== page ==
Football pundit Chris Kamara suffered for ‘years’ with ‘brain fog’

Chris Kamara discusses his apraxia diagnosis

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In a new documentary, Chris Kamara: Lost for Words, the football pundit explores his additional diagnosis of apraxia of speech/dyspraxia. Speaking about the ITV special, the 64-year-old said: “This documentary is a very personal one for me. “I am really keen to raise awareness about apraxia of speech/dyspraxia. Little is known about it which makes the diagnosis so much harder to navigate.”

The father-of-two continued: “Hopefully by sharing my story, it will raise awareness…

“And also help people who may also be living with this condition by showing them that there are ways to manage it and to still live a fulfilling life.”

Kamara first shared his dual diagnosis to his fans on Twitter in March 2022.

“Alongside my thyroid problem I have developed apraxia of speech, and have been working to get my speech back to normal,” he Tweeted.

“Some days it can be a little slow and some days it’s normal. Hopefully I can beat this!”

In a candid chat with his grown-up son, Jack, the former footballer admitted he had “suffered in silence” at the beginning due to “embarrassment” and “stubbornness”.

Describing himself as having his “head in the sand”, Kamara, at the time, “didn’t want to believe what was going on in [his] body… [and] mind”.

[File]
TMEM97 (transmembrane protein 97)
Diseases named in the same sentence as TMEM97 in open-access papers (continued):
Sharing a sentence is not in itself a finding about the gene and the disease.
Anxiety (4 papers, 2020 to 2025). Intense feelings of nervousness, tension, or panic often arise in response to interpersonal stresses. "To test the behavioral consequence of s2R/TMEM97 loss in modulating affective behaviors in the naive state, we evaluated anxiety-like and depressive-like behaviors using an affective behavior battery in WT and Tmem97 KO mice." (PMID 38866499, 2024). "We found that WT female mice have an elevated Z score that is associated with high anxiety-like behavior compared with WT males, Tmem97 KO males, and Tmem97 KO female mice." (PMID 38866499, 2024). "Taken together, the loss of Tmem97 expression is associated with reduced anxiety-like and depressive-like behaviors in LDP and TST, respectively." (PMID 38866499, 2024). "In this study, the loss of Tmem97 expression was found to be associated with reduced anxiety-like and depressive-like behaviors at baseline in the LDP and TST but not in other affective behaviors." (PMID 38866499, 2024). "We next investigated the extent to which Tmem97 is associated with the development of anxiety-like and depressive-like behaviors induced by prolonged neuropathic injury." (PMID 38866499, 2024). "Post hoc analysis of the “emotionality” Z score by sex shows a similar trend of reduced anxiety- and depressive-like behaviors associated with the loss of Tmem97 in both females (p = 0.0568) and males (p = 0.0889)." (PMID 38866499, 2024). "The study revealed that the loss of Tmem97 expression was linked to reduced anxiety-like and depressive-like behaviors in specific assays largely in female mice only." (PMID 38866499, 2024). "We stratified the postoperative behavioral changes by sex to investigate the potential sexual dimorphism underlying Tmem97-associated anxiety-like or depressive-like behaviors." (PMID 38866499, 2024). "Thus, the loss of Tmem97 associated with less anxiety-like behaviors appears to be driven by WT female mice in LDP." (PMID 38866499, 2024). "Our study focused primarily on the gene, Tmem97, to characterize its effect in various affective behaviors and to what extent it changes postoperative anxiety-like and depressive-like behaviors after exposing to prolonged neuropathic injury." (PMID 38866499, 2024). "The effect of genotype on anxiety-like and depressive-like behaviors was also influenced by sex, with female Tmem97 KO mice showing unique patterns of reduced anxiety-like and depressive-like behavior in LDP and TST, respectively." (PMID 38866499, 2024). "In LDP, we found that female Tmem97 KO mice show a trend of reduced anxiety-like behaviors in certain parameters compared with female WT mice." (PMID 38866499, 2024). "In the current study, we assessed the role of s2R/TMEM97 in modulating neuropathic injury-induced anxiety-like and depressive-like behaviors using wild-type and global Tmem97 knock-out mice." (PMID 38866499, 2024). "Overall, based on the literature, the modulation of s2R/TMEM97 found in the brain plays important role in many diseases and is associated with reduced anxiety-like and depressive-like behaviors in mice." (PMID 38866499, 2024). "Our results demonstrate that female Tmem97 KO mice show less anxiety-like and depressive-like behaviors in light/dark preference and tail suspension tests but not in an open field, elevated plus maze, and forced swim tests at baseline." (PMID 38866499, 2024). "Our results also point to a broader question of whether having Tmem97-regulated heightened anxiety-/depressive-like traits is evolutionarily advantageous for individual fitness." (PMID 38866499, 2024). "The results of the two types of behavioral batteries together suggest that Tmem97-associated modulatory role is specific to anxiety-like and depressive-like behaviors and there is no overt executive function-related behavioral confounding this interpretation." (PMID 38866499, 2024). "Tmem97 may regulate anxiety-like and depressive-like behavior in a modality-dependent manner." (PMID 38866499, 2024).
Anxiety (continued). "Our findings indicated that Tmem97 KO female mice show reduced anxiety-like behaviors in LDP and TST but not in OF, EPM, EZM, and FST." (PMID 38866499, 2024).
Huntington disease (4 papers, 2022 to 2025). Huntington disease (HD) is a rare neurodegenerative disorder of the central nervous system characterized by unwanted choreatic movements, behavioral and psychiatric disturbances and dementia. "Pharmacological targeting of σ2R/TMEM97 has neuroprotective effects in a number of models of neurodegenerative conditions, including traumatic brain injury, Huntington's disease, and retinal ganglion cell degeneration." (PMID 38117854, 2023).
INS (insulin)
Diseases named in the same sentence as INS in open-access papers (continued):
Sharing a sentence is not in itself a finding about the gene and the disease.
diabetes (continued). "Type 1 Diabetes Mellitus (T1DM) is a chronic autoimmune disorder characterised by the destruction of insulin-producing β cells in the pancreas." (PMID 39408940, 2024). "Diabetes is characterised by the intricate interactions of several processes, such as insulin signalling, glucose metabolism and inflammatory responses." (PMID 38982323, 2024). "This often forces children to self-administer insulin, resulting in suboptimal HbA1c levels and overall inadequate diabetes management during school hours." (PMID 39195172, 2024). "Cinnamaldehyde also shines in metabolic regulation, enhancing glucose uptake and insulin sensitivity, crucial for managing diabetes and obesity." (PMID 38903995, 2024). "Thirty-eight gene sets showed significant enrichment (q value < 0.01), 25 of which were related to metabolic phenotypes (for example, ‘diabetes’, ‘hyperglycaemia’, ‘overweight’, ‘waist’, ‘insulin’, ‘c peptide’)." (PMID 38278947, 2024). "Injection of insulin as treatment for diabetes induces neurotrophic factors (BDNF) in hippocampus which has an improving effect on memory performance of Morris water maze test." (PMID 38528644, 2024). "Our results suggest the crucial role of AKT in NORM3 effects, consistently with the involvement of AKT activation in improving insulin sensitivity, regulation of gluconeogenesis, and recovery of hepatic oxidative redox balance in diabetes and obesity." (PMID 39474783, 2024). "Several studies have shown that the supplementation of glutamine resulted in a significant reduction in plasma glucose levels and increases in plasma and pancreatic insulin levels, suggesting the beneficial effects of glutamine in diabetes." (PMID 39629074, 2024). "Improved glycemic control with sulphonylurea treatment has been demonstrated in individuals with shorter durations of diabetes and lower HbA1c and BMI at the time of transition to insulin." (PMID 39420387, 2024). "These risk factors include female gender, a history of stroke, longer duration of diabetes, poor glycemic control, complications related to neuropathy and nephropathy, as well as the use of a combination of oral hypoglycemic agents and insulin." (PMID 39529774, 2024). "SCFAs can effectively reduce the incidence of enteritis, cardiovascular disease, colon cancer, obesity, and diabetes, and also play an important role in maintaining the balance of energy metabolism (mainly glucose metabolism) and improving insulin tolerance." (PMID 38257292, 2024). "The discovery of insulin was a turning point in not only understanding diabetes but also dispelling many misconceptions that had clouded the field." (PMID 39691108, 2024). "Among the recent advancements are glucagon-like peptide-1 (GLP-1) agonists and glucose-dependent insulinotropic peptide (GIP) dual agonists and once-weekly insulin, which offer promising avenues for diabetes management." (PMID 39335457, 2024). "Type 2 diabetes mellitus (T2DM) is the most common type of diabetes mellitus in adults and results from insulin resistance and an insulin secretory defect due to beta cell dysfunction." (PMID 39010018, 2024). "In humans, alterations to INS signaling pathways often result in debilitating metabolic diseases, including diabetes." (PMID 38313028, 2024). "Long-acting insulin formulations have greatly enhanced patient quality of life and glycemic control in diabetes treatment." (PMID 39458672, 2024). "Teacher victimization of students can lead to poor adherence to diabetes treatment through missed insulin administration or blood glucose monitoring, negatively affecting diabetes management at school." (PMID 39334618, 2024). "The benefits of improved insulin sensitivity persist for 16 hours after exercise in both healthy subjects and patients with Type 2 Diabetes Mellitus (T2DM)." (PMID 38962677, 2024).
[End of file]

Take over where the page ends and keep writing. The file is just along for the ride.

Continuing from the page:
“I’d never heard of an underactive thyroid [i.e. hypothyroidism],” he stated.

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“I didn’t realise that a little hormone in your neck the size of a butterfly controlled your brain, your muscles. All sorts of things. Your emotions.”

In the video, recorded for Men’s Health Week, and shared on YouTube, Kamara shared his experience of the condition.

He said he suffered from “brain fog, slurring speech”, but then “other days, you’re fine”.

“I suffered for nearly two years with my symptoms of an underactive thyroid.”

“I was guilty of ignoring the symptoms in the hope they would go away,” he confessed.

“I’m really glad I finally sought medical advice after speaking to my family…

“[I] would encourage anyone else suffering in silence with any concerns or symptoms to do the same.”

An underactive thyroid

The NHS explains: “Hypothyroidism is where your thyroid gland does not produce enough hormones.”

The condition is not preventable, as most cases are caused by the immune system attacking the thyroid gland.

“Symptoms usually develop slowly and you may not realise you have a medical problem for several years,” the NHS says.

Common symptoms of an underactive thyroid can include:

  • Tiredness
  • Being sensitive to cold
  • Weight gain
  • Constipation
  • Depression
  • Slow movements and thoughts
  • Muscle aches and weakness
  • Muscle cramps
  • Dry and scaly skin
  • Brittle hair and nails
  • Loss of libido (sex drive)
  • Pain, numbness and a tingling sensation in the hand and fingers (carpal tunnel syndrome)
  • Irregular periods or heavy periods.

Chris Kamara is featuring on the new series of BBC One’s Blankety Blank game show on Saturday, November 19 at 9.10pm.

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